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NEWS
October 17, 2014 | By Claudia Vargas, Inquirer Staff Writer
Smokers who figured they could escape Philadelphia's recently enacted $2-per-pack cigarette tax by switching to e-cigarettes could be in for a letdown. City Councilwoman Blondell Reynolds Brown said Thursday that she would introduce legislation that would put a $2 tax on e-cigarettes and a tax on the liquid nicotine they use - with the levy going directly to the underfunded Philadelphia school district. "When we know our school district is starving for revenue," Brown said Wednesday, "every penny counts.
NEWS
October 17, 2014 | By Chris Hepp, Inquirer Staff Writer
Philadelphia's Board of Ethics approved a series of amendments to the city's campaign-finance rules Wednesday, the most significant aimed at tightening restrictions on what constitutes a third party's support of a candidate. Specifically, the board approved an amendment to address the reuse of campaign materials produced by a candidate, but then picked up and distributed by an individual or political action committee independent of the candidate. Under the new rule, such reuse would be considered an in-kind campaign contribution and thus would fall under the city's campaign rules that limit such contributions to $2,900 for individuals and $11,900 for political action committees, or PACs.
NEWS
October 16, 2014 | By Aubrey Whelan, Inquirer Staff Writer
A Northeast Philadelphia barbershop owner who was shot four times at his store Monday night told police the man who shot him had first asked for a haircut, police said. Just before 9 p.m. Monday, police arrived at Castor's Finest Barbershop on the 7100 block of Castor Avenue, where they found the shop's owner suffering from gunshot wounds to the chest, thigh, and shoulder, and a graze wound to the head. The victim, 33, told police a man had come into the store and asked for a haircut, police said.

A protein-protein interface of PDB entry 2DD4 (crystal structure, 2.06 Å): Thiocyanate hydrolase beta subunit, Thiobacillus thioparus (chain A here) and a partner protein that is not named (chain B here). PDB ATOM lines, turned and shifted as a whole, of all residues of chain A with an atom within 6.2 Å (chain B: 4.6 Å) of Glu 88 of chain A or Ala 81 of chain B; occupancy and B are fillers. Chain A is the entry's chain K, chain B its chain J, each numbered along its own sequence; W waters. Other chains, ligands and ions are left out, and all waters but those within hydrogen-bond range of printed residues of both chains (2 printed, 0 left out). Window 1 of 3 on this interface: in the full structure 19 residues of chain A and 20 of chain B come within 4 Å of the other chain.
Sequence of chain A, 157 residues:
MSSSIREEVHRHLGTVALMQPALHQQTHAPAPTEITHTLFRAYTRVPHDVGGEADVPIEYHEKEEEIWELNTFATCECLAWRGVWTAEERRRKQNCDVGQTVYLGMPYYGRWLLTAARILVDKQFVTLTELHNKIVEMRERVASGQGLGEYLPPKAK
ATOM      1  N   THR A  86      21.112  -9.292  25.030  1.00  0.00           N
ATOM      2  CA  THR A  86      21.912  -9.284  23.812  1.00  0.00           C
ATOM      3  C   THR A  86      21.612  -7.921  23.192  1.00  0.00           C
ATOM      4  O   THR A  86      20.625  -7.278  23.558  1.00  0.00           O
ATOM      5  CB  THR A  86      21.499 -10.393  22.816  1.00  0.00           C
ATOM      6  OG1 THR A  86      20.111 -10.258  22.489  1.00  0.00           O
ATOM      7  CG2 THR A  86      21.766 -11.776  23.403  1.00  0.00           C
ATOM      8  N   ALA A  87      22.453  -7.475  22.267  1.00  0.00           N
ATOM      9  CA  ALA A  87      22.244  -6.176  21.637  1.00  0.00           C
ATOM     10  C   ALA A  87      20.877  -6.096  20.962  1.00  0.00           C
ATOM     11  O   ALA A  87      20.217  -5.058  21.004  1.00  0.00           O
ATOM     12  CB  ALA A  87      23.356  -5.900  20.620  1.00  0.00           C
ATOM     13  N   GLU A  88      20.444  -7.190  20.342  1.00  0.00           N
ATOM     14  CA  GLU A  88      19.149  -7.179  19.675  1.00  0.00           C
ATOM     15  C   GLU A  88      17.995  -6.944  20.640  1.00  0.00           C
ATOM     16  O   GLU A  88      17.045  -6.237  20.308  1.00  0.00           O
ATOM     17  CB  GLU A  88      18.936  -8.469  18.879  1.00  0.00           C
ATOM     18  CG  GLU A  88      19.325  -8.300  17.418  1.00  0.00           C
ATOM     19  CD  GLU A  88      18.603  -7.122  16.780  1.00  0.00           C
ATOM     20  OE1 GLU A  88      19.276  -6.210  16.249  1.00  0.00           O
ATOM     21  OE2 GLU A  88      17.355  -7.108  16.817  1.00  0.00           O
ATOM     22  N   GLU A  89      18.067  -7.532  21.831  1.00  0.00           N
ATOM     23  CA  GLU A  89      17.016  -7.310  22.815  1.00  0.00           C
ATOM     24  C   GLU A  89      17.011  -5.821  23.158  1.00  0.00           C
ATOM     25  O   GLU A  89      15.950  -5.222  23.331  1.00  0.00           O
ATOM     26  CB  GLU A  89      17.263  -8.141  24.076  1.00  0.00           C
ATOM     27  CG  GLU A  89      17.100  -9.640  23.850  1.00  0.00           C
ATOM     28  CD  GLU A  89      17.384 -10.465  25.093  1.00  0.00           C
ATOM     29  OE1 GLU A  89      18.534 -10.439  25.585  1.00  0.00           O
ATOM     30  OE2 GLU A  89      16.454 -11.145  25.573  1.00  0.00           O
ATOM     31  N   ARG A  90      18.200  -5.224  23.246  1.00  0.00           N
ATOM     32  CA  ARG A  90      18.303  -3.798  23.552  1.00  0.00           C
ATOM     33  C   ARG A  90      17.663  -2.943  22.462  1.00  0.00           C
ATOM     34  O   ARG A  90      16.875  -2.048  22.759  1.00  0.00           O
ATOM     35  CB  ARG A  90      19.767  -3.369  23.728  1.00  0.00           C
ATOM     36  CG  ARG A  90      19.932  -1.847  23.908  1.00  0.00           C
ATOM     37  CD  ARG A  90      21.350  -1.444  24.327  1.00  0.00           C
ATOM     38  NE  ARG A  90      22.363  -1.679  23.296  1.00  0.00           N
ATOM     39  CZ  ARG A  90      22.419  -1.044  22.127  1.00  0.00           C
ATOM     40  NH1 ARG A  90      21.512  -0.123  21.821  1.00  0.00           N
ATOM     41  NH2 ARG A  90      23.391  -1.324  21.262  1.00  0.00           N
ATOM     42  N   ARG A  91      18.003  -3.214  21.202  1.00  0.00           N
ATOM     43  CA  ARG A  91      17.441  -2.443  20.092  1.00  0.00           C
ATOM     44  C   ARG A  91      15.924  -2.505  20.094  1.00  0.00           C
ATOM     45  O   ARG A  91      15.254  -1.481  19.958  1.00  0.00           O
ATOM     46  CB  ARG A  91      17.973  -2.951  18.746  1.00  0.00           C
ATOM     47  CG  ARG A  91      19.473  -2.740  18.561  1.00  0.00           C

NEWS
October 16, 2014 | By Aubrey Whelan, Inquirer Staff Writer
Update: Philadelphia police found J.J. Pierce's stolen car Tuesday night, but her dog, Louie, is still missing. The car was found on the 3600 block of N. Darien Street, near Rising Sun Avenue in North Philadelphia, police said. Louie, who has been missing since Thursday, was nowhere to be seen, police said. Pierce wrote on her Facebook page, Help Louie Get Home, that she plans to hand out fliers in the area in the hopes of finding the 2-year-old black Labrador mix. Earlier Story: A Philadelphia high school teacher is searching for her beloved black Labrador mix after her car was stolen last week - with the dog inside.
NEWS
October 16, 2014 | By Jonathan Tamari, Inquirer Washington Bureau
WASHINGTON - The Obama administration has awarded $4 million to a Philadelphia jobs-training organization as part of its efforts to help the long-term unemployed in a sluggish economic recovery. The grant will go toward creating a program that offers health-care workers apprenticeships with Children's Hospital of Philadelphia, Nationwide Healthcare Services, and several local nursing homes. The program will be led by the labor union-backed District 1199C Training and Upgrading Fund. "The earn-while-you-learn model of workforce development is a tried-and-true method of allowing people to get the skills they need to punch their ticket to the middle class," said Labor Secretary Thomas Perez.
BUSINESS
October 15, 2014 | By Alan J. Heavens, Inquirer Real Estate Writer